She survived the flood waters of Hurricane Katrina and the Murphy Oil Spill in 2005. Though it took her years longer than her St. Bernard counterparts who joined the Catholic parish in Mandeville, a statue of the Blessed Virgin finally found a new home at Mary Queen of Peace in 2013. She was properly adorned with flowers by students May 3 in a ceremony that included a lighting of candles, symbolizing how students, too, “are asked to be light for others”; singing of songs dedicated to Mary; and Scripture readings recalling her place in the life of the Catholic church.
“When we founded this building, we wanted a statue of Mary for this building,” principal Sybil Skansi said.
It truly was divine providence that this particular statue landed in Mandeville from the former St. Mark Catholic School, founded in 1965 in Chalmette.
Two Sisters of Divine Providence – Sisters Barbara Dichiara and Bernardetta D’Archivio, whose order opened the school and worked there until Hurricane Katrina – were present for the May crowning. The year after they came to America, Archbishop Cody named a parish, as promised, in honor of the order: Our Lady of Divine Providence in Metairie.
“I think it is so important that our Blessed Mother is back in front of a school,” Sister Barbara said. “It’s part of our charism. We were founded (by Mother Elena Bettini in Rome in 1832) to educate the young and underprivileged. For us, it’s a part of the Daughters, an extension of us and, now, she’s back here again with children.”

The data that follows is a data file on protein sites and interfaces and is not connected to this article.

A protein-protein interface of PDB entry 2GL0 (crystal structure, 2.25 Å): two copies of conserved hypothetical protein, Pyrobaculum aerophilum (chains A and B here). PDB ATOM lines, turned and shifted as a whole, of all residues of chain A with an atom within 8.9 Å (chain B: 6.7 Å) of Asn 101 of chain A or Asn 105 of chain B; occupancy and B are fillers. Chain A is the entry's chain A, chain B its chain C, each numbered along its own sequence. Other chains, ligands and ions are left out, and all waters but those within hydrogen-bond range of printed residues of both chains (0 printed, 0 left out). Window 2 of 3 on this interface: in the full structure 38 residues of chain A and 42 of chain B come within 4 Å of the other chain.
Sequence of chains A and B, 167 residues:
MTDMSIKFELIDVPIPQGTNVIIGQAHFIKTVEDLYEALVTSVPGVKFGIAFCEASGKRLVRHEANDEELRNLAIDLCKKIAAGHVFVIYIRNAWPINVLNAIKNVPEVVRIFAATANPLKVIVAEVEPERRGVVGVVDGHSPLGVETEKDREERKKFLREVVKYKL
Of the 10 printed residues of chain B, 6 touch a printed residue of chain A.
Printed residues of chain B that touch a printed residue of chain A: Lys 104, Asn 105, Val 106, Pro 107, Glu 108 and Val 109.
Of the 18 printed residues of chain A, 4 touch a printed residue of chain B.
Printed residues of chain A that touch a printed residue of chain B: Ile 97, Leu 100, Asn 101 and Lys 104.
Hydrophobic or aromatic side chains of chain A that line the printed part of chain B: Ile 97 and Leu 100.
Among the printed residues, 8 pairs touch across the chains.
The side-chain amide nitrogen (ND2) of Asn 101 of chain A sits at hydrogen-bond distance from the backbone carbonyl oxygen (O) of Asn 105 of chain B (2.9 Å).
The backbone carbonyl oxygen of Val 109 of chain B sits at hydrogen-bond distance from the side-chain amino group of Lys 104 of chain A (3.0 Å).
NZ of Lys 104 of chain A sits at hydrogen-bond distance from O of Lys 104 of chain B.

Mary Queen of Peace’s coordinator of religious education Susan Danos tells the story of how a parishioner happened to see Archbishop Gregory Aymond at a function and asked him for suggestions on where to look to find a statue of the Blessed Mother for the new school building.
He told them to call the archives department of the archdiocese. When Danos called, there were actually two Blessed Mothers available. Danos said she didn’t hear about the statue’s origin until after she selected it.
“I think it was the Holy Spirit working behind the scenes to make the whole thing fall in place,” Danos said. It was all providential that we selected the one from St. Mark.”
It is made of concrete, weighs approximately 400 pounds and stands 5 feet tall, so it took four men and a forklift and a hoist to remove it from archive’s storage in November 2012, get it on a truck, drive it across the Causeway Bridget to Mandeville and get it off the truck.
The statue wasn’t in perfect condition either. Art teacher Lori Seals loving stripped the worn paint with a wire brush, cleaned it (since it sat under water and oil), repainted it and repaired a damaged hand. A slab had to be constructed on which to place the statue, too. An anonymous donor at Mary Queen of Peace donated money for the statue’s restoration.
“So many of the new students who came to us after Katrina came from St. Bernard and St. Mark, so it seemed appropriate that the statue would come go us,” Father Ronald Calkins, MQP pastor, said. As coincidence would have it, Father Ronnie was assigned to St. Mark in 1970 as a seminarian.
“We are so happy it now graces our new school building here at Mary Queen of Peace,” Father Calkins said. “We are very grateful to the archdiocese for giving us this statue.”
Christine Bordelon can be reached at firstname.lastname@example.org.